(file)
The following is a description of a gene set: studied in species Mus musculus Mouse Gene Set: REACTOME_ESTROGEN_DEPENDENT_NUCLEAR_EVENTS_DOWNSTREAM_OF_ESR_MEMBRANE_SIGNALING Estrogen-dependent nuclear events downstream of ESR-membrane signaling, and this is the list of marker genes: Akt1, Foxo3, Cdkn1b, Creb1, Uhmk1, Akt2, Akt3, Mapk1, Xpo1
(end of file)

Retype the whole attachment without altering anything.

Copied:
The following is a description of a gene set: studied in species Mus musculus Mouse Gene Set: REACTOME_ESTROGEN_DEPENDENT_NUCLEAR_EVENTS_DOWNSTREAM_OF_ESR_MEMBRANE_SIGNALING Estrogen-dependent nuclear events downstream of ESR-membrane signaling, and this is the list of marker genes: Akt1, Foxo3, Cdkn1b, Creb1, Uhmk1, Akt2, Akt3, Mapk1, Xpo1